Cleopatra Mathis’s marvelous Book of Dog (Sarabande Books, 2012) really is a book of dog poems. The book has three parts: “Canis” [wild dogs], concerns the painful end of a marriage; the second, most interesting title section, itself a series of numbered poems, explores animal and dog consciousness; and “Essential Tremor,” the third, refers to both “this life in a wild wind” and to a neurological disorder that causes rhythmic shaking. Mathis told her audience at a reading I attended in August 2014 that she has this condition. She reassured us that she was not going to fall over, though she sometimes looked as though she might.
Apart from this pubic admission, Mathis, who is on the faculty of Dartmouth College, rarely dwells on her disability in the poems, except, perhaps to say in “Day-Old Mice”:
I was not practical, I see that now.
It is the able who must
attend the end of pain, guard
the way out of this life.
The reference to “the able” here seals her place as a poet of elegant restraint and courtesy. Though in life she may have much to lament, Mathis is not here a poet of complaint or lamentation. The poem “Over” uses silence in describing the ending of a marriage, as a composer scores rests in his music.
The slogging on he called it,
a phrase that brings the mud in with it.
But if I limped around in one swollen, cracked shoes,
he had the other, and finally he let it fall,
like a thick book held high then slamming
flat again the floor. The dogs jumped
out of their languid sleep—[. . .]
[. . .]
But no alarm in their regard, just a dazed moment
before they closed their eyes again. No barking,
in fact, no noise at all.
With a twist on the saw about the “other shoe” dropping, the shoes here stand in for the poet’s failure at being “able”, and the partner’s failure at being sympathetic or caring. If something is literally dropped it might be the ugly, italicized phrase “slogging on”. Shouted out, is implied. Mathis’s principal figurative device is metonymy, through the experiences of her dogs: We are meant to see here that she does not “bark” or shout or answer back when she is told the worst.
Mathis sustains this brilliant device throughout, sometimes using a spider or bug, instead of dogs, to stand in for something that is different only in degree, i.e., human experience. It accomplishes two things. First, seeing aging, disability, and death from a dog’s vantage, even a well-loved dog, puts everything in perspective. But second, it asks the reader, who is probably able-bodied, to experience the world as a being less able-bodied must; it asks that you experience a strange, different world from your customary one. Throughout, Mathis stays lightly close to the surface of this strange, albeit wider, reality, counting on our own sympathies and our experiences of life’s terrors to echo and resonate as we read.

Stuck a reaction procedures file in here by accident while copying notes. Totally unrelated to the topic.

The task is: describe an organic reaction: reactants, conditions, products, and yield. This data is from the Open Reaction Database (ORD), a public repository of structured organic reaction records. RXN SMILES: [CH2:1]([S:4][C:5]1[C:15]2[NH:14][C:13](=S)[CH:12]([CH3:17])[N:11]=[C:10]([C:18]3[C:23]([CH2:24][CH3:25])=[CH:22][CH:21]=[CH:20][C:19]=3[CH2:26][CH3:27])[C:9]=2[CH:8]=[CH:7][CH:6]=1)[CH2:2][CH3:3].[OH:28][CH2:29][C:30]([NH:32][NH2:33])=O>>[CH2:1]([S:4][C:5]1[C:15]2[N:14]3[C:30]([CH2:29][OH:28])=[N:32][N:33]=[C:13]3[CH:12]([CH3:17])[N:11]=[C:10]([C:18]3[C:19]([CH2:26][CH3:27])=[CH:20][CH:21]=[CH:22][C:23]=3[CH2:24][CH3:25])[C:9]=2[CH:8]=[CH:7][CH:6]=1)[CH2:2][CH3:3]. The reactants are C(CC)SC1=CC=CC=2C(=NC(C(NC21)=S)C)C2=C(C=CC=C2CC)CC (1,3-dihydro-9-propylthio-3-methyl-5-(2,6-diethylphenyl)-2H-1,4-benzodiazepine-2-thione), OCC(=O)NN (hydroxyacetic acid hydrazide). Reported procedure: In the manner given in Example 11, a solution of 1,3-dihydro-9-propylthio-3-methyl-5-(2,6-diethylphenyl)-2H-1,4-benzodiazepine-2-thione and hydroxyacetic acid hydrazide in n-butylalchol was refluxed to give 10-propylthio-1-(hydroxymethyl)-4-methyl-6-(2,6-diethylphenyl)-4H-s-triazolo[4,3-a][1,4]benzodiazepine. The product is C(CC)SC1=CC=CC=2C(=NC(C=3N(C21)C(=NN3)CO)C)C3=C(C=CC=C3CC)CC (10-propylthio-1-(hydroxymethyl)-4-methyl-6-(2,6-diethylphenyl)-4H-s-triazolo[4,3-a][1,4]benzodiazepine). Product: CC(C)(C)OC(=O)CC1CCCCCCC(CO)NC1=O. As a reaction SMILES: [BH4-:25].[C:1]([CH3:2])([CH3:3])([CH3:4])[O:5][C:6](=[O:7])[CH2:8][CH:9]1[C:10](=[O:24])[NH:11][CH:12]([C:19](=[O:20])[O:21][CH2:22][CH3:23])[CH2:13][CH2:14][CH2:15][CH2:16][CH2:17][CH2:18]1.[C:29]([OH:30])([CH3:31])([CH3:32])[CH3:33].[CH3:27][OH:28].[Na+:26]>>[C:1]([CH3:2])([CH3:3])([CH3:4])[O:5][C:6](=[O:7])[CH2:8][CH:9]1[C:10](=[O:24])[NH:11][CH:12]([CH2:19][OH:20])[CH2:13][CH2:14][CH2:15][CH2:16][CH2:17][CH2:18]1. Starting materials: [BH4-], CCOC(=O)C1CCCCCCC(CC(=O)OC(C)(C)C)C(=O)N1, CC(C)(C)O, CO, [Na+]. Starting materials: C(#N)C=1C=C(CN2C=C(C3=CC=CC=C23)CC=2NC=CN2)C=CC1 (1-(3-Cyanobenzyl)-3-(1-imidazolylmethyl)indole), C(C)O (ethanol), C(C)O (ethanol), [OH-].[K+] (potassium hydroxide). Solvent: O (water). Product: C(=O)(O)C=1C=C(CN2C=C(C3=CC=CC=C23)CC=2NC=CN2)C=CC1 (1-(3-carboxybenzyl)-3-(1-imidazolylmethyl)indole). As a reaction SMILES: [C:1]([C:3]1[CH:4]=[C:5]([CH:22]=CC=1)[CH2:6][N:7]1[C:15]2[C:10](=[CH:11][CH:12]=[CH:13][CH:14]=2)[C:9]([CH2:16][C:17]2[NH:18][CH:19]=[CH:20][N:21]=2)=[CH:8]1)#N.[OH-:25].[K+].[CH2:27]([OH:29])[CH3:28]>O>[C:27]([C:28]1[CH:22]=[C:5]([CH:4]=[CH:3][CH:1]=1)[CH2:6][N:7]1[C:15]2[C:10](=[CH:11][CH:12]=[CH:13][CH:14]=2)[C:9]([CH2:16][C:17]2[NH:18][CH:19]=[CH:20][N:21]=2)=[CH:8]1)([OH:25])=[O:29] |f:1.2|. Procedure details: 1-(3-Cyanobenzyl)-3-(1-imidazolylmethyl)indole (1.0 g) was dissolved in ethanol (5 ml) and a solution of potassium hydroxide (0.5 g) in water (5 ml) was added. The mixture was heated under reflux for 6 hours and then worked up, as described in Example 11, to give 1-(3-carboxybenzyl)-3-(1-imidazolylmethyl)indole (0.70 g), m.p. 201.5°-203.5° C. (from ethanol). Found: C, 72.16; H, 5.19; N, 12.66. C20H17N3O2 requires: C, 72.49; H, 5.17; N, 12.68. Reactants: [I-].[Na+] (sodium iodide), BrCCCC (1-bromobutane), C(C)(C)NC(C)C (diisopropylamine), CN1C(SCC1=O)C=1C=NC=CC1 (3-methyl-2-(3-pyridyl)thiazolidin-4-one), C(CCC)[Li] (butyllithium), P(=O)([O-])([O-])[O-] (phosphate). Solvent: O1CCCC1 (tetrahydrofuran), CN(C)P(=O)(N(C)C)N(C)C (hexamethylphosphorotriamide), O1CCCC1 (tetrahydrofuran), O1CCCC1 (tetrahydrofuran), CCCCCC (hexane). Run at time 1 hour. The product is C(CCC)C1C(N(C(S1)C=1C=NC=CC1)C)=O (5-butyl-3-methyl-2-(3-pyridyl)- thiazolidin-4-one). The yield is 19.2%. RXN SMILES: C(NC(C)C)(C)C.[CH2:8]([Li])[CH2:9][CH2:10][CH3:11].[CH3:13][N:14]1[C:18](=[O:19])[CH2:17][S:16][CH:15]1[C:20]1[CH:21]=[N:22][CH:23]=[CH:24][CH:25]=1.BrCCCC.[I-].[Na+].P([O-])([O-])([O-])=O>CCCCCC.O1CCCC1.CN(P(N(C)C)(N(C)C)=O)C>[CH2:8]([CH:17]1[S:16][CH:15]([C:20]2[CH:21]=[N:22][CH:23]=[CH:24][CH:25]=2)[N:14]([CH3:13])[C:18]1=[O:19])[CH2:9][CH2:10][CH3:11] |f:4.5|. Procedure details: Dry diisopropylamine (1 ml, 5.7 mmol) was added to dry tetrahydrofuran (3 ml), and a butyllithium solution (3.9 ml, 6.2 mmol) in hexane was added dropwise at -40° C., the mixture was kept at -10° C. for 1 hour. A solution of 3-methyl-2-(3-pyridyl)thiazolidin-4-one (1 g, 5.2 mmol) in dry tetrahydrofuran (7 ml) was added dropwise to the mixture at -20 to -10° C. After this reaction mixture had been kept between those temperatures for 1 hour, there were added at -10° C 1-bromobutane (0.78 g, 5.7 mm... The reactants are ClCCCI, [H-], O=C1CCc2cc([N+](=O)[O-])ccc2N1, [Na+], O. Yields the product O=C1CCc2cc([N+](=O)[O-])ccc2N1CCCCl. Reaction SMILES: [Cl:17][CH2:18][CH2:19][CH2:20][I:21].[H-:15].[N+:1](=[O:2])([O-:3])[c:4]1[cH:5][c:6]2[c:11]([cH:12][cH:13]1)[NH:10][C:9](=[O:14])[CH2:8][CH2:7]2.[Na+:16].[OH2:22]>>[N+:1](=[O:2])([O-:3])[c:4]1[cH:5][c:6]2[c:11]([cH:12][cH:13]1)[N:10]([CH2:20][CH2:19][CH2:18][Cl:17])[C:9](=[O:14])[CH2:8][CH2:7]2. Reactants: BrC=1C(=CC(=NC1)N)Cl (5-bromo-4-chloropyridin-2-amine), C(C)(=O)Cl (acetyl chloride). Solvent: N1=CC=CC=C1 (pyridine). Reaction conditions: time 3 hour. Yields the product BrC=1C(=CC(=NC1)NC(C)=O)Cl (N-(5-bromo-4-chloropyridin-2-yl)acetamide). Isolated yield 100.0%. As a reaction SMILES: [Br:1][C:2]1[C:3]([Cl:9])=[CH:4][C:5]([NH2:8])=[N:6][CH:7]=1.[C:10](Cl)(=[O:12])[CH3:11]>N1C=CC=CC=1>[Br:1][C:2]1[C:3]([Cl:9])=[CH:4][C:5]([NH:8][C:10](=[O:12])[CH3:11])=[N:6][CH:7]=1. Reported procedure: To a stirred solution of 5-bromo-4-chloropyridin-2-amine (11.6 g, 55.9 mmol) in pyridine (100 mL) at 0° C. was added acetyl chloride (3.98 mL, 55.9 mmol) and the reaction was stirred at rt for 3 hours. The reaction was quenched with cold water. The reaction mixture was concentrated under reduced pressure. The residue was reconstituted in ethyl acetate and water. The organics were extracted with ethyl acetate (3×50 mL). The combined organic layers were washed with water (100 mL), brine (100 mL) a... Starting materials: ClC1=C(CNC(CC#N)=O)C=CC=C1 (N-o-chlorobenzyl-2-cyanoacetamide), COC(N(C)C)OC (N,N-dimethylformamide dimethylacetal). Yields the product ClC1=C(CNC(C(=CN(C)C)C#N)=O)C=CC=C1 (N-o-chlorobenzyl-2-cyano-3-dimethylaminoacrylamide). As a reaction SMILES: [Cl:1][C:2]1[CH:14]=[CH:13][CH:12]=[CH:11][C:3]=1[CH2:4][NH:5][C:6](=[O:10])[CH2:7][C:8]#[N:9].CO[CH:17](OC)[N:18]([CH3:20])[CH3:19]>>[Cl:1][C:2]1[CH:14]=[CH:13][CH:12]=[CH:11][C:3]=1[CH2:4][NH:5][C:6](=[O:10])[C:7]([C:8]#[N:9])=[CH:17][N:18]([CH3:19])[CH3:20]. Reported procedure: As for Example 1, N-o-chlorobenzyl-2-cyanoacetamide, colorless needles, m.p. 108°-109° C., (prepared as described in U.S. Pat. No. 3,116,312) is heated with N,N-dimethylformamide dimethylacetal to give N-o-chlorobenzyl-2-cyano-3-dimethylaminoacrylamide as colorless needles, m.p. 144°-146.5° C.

Dog Poems at the Center of the Book
In the Canis section, her partner renounces their bond and turns from her need. This relationship is mirrored in the second “Book of Dog” section, but the mirroring is obverse, for the poet’s acceptance of her dogs’ needs and wants is wholehearted, as theirs is of hers. In the Canis section, she wills her partner to stay: “We’d come so far,” and flies her “music of need and want / into the ever-reaching sky”. Here is a comparable scene of call and response, with a different outcome, from the “Book of Dog” section:
But as long as your body sits on the chair,
he’s not worried
where you are and when you look up
from that far place, he returns
my I lick your hand—the sign
you give back in the glory
song of the one word:
his name in your mouth.
Mathis’s poems about animals have a strangeness that expands our consciousness of what it is to be human. Of the spider, she writes, “how she keeps alive/ is not luminous, but strict and necessary, / this moving sideways into the dark.” The best poems are straightforward narratives, spare, clean and moving. Each dog is rendered as a unique individual, as the third poem in the series shows:
In the book of dog, a few syllables contain the world,
and you own them. You dole out car, home, sit,
stay—for the sweet yelp, the whine.
But at cookie, the wet mouth seizes,
the low growl transforming Give it to me
Into oh how I love you. The pure
love we assign when the dog gets
what it wants. And when t doesn’t,
that famously humble and contrived
looking the other way, studying the air—
the mote in the air—
the not wanting for anything, not saying
Oh you dear one with the meat, the bone, the biscuit,
come back, give it to me.
The “seizes” here, in the sense of “jams”, but also anticipating what the dog would or will do in regard to the cookie given, half a chance, superbly captures the dog’s gesture and the moment. But there is sadness and melancholy, too, when her old white-furred dog, part Alaskan, part-wolf, dies and is cremated: “how can this be: white dog, white box / and the crossing in flames. / You are deaf with the roar, you a burned boat / bearing a stone box bearing / ashes still hot in your hands; /and you carry it with you, unbroken seal.
By providing a brilliant figure for the frail in human experience, and thus transcending the events of her own life, Mathis in these poems has given this reader much pleasure and freshened my consciousness of my own life, as I age and grow more infirm.